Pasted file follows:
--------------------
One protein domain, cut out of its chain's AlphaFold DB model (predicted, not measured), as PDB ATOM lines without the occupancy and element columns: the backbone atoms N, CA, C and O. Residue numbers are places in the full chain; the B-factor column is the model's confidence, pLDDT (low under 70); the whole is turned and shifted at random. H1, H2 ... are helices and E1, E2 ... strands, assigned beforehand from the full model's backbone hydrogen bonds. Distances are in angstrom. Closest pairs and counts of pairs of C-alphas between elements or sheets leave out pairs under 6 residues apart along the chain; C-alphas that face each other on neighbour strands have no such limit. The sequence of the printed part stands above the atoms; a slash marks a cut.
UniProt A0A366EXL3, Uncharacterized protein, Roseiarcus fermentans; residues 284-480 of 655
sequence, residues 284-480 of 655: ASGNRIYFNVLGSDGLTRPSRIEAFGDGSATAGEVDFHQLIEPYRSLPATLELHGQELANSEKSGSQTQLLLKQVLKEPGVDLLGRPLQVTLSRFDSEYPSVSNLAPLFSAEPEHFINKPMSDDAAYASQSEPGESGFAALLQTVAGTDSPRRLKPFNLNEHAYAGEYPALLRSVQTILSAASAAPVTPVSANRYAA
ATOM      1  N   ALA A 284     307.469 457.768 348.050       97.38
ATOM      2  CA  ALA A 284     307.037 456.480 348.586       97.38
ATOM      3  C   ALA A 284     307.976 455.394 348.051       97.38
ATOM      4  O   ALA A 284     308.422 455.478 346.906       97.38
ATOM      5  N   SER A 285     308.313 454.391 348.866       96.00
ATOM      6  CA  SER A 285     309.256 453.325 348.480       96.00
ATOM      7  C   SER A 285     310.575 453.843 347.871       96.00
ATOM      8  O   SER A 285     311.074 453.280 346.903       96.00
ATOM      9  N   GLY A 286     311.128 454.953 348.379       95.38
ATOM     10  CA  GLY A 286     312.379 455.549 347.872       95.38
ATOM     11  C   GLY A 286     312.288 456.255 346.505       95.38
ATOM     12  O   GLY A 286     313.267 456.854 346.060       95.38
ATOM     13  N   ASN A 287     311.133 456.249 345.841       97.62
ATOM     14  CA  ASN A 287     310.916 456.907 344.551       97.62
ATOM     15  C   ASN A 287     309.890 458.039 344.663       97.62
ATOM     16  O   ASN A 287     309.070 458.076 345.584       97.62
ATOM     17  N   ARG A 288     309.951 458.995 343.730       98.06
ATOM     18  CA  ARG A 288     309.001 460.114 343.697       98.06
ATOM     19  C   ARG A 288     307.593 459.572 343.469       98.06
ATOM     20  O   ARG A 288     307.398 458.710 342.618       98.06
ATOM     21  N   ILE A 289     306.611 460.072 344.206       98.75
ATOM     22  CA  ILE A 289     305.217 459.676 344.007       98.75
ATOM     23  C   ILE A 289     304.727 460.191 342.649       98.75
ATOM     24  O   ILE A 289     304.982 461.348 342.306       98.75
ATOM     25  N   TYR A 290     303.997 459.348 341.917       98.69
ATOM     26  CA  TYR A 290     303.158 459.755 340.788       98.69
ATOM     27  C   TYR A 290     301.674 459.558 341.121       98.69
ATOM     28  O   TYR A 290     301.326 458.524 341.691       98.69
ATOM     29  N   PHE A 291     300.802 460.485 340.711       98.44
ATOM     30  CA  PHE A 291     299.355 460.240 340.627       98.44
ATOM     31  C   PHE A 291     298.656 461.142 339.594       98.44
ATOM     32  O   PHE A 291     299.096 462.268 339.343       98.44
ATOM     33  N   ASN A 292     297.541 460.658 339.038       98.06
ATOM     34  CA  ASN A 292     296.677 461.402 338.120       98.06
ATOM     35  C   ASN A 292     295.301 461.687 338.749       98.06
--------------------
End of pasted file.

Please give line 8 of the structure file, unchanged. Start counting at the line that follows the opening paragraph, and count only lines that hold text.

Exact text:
ATOM      6  CA  SER A 285     309.256 453.325 348.480       96.00